Though none of the women from that very first class attended the alumni reunion, members of the immediately succeeding classes agreed with Lowman's assessment.

"I remember being really self-conscious, then everybody acclimated quickly," said Jennifer Stebbing, '75.

"At the time, it was just what it was; it was our normal," said Donna Majeske, '76, who works in nonprofits following a legal career.

Pranks were played on the girls but they were the same ones played on freshmen boys, like the selling of bogus elevator passes, the women said.

But there was one notable exception.

For lack of changing and showering facilities — "The locker room situation was abysmal," Majeske said — girls weren't allowed to take swimming the first couple of years.

That meant the boys still swam naked, the alums said, which led to another popular trick — misdirecting the girls to the pool to get an eyeful.

Upperclassmen — holdovers from the all-boys' days — were the most resentful of the females' presence and some teachers were dismissive, typically in the form of comments along the lines of "You don't belong here," said Korus.

"It was a time when women were taking these bold new steps forward. It's hard to convey what it was like," she said.

"It was really an era when women were being placed in male professions and there was a lot of backlash," she said. "I felt insulted by that. We were all very capable. I felt confident."

For many of the women, Lane's physical campus, at 2501 W. Addison St., was the least welcoming aspect of their experience.

"It was a really big school, the campus was huge. I wasn't used to that," said Genice Brown Pender, '77, now an HR specialist with the U.S. Postal Service.

"Dealing with the size, you didn't have time to worry about anything else," added Kelly Chesney, '77.

Initially, just one bathroom per floor was accessible to the females. Given the length of the halls and the short amount of time allotted for passing periods, "If you had to go to the bathroom, you had to anticipate an hour ahead," Clarkson said.

Raising the Bar

Rather than dragging down Lane, which had been a prediction, the female students raised the bar — a point the school acknowledges in its official history.

"Girls had to get higher [admission] test scores because they thought we were going to lower the [academic] standards," Stebbing recalled.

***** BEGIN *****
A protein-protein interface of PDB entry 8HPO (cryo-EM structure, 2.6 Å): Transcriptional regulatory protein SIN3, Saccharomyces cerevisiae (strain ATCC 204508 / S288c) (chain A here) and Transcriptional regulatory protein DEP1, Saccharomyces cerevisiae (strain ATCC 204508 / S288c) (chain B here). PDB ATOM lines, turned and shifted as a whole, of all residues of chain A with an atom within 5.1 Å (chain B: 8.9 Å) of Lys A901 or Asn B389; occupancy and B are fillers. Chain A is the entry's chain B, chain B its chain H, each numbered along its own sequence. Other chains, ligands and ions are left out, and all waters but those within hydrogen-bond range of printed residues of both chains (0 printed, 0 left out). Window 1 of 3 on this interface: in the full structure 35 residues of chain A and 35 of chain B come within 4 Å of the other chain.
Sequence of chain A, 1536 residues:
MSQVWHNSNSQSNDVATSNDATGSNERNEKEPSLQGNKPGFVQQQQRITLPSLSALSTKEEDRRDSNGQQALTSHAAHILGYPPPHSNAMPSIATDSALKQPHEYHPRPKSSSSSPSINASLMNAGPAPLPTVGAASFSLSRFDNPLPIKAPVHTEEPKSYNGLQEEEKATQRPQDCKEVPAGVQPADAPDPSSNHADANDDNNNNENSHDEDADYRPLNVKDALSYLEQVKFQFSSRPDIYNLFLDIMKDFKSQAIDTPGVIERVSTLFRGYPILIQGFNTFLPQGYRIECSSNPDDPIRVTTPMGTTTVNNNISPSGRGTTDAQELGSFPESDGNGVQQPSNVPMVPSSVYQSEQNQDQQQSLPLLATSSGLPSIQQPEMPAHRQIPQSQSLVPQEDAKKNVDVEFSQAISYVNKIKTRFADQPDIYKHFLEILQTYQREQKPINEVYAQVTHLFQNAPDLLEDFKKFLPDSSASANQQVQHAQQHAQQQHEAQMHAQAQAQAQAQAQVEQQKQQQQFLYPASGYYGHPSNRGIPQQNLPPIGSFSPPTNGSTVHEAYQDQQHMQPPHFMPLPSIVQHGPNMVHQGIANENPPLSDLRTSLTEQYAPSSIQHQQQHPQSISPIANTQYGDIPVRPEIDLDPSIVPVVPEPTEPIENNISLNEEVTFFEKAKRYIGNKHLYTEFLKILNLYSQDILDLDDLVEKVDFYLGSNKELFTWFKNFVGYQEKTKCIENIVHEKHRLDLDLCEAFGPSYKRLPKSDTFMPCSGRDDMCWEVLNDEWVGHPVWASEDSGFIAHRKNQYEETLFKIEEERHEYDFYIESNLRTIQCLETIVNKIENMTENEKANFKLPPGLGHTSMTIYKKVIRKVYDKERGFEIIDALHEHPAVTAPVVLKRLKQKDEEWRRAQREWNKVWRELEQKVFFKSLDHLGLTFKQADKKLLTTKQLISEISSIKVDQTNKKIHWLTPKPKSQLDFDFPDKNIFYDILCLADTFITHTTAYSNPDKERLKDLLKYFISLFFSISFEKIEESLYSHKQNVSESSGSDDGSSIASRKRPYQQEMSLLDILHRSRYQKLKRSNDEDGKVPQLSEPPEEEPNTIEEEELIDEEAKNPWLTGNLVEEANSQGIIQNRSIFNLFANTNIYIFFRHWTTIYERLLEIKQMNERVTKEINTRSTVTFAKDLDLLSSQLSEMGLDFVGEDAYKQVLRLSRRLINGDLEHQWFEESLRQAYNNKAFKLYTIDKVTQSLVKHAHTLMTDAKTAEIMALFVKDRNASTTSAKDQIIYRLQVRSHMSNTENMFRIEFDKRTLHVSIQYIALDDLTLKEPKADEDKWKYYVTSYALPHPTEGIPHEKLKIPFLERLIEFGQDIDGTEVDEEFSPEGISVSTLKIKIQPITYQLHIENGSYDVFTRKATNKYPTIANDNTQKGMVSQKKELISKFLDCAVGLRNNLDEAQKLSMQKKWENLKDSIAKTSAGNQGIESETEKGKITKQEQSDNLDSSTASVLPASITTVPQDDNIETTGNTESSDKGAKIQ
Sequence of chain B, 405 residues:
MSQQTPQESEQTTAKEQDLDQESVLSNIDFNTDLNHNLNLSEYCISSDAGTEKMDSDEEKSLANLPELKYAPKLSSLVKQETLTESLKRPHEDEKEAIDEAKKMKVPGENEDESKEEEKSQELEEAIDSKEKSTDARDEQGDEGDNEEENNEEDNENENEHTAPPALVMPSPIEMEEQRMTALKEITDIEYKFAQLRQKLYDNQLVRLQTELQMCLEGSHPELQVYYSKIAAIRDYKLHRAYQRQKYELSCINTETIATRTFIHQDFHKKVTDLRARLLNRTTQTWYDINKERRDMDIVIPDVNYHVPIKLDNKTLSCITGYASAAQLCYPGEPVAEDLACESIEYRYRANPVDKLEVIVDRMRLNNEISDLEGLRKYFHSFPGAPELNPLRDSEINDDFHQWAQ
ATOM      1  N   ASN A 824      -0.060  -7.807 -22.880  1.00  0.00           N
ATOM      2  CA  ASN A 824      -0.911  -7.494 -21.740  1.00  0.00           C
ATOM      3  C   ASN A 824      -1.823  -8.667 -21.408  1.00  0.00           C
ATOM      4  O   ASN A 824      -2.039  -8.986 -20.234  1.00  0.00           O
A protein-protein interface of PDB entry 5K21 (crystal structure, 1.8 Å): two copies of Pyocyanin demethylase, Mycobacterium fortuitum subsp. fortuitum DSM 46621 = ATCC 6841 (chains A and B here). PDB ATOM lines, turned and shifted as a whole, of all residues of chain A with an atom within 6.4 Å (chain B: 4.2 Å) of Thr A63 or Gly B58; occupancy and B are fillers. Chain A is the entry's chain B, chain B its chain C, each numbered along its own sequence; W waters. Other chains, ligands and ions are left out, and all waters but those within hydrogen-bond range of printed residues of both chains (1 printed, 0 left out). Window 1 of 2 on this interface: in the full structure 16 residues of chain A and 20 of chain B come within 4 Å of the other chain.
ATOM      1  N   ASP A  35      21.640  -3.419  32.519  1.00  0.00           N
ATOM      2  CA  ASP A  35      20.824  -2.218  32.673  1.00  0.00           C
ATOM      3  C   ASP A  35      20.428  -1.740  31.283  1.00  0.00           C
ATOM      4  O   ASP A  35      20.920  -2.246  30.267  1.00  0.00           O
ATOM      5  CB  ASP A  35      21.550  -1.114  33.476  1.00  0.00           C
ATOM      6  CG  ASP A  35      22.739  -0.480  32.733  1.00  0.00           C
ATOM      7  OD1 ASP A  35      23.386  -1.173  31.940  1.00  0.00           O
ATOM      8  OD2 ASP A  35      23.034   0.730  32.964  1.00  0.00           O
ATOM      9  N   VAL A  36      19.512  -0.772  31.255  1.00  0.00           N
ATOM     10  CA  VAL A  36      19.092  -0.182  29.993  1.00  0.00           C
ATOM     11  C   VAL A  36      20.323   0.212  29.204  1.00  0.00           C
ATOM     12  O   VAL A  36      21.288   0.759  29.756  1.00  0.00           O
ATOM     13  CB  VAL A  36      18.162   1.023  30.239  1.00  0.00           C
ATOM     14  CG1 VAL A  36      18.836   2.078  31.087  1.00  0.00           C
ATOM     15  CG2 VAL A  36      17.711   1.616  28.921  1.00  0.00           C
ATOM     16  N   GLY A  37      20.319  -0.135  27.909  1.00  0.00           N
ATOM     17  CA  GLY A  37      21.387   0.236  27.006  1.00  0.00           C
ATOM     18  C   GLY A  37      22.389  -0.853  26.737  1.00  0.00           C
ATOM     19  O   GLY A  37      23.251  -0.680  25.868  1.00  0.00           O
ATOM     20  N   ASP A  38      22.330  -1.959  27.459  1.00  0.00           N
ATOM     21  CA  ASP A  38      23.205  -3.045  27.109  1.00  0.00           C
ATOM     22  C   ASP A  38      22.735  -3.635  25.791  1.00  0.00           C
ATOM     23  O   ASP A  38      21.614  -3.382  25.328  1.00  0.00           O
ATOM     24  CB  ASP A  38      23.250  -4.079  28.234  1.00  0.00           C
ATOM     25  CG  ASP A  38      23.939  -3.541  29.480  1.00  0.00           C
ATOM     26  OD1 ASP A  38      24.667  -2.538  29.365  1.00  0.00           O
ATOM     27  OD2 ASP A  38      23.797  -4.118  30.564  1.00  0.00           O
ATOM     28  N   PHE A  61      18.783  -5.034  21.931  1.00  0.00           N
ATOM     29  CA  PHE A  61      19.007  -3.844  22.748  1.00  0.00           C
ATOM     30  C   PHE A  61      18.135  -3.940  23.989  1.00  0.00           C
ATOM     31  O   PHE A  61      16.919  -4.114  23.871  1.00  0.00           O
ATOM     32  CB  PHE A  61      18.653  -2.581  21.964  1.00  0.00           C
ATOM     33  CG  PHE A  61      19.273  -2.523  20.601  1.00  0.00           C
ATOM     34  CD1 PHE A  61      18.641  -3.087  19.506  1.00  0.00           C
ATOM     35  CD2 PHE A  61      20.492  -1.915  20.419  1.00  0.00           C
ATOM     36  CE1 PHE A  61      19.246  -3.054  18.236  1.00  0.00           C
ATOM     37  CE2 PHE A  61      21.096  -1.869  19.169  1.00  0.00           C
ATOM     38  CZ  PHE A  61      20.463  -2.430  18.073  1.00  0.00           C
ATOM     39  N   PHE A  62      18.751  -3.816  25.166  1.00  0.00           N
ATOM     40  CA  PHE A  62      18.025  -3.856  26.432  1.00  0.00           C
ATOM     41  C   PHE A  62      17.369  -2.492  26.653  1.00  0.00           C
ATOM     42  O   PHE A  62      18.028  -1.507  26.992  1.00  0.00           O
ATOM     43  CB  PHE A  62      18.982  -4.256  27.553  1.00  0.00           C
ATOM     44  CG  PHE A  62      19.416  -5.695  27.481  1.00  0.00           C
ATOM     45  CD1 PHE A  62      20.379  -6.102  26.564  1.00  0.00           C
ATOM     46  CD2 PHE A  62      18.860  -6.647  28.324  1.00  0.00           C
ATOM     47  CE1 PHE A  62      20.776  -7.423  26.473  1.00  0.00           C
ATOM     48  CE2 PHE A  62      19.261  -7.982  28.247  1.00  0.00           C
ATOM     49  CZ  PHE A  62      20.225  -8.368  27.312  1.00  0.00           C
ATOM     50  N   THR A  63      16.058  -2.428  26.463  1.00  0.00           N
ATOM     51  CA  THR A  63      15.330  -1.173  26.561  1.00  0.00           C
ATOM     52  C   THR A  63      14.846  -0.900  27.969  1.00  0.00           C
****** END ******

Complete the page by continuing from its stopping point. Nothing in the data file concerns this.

At her 30-year class reunion, administrators apologized — "They said how wrong they were" — a reversal that Stebbing said still makes her emotional.

Because only 100 to 200 females were admitted per class, versus more than 1,000 boys, that meant the girls "were the crème de la crème," said Weiner.

Guys may not have wanted the girls as classmates, but soon enough were asking for help with their homework, she said.

Lasting friendships: Kelly Houston Clarkson and Genice Brown Pender.

As for the girls posing a "menace" to Lane's technical education, those are the very classes that most of the women alum remember with the greatest fondness.

"All of us think we're MacGyver now, from what we learned," said Pender.

"They didn't have any 'girly' things. It was awesome," said Chesney. "In foundry, I made an address plate for my grandparents' house. My cousins just bought the house and it's still there today."

In addition to the practical skills gained, shop classes made "you realize as a female you can do 'men's' careers," she said.

Armed with confidence in her abilities, Chesney became a lawyer and is now the co-owner of a firm that manages hedge fund portfolios.

Her success, she said, can be traced to her experience of sticking out like a sore thumb at Lane.

"It really just dawned on me at this [reunion] that I could do that, that I'm OK with being in male-dominated professions, because I'm used to it," she said.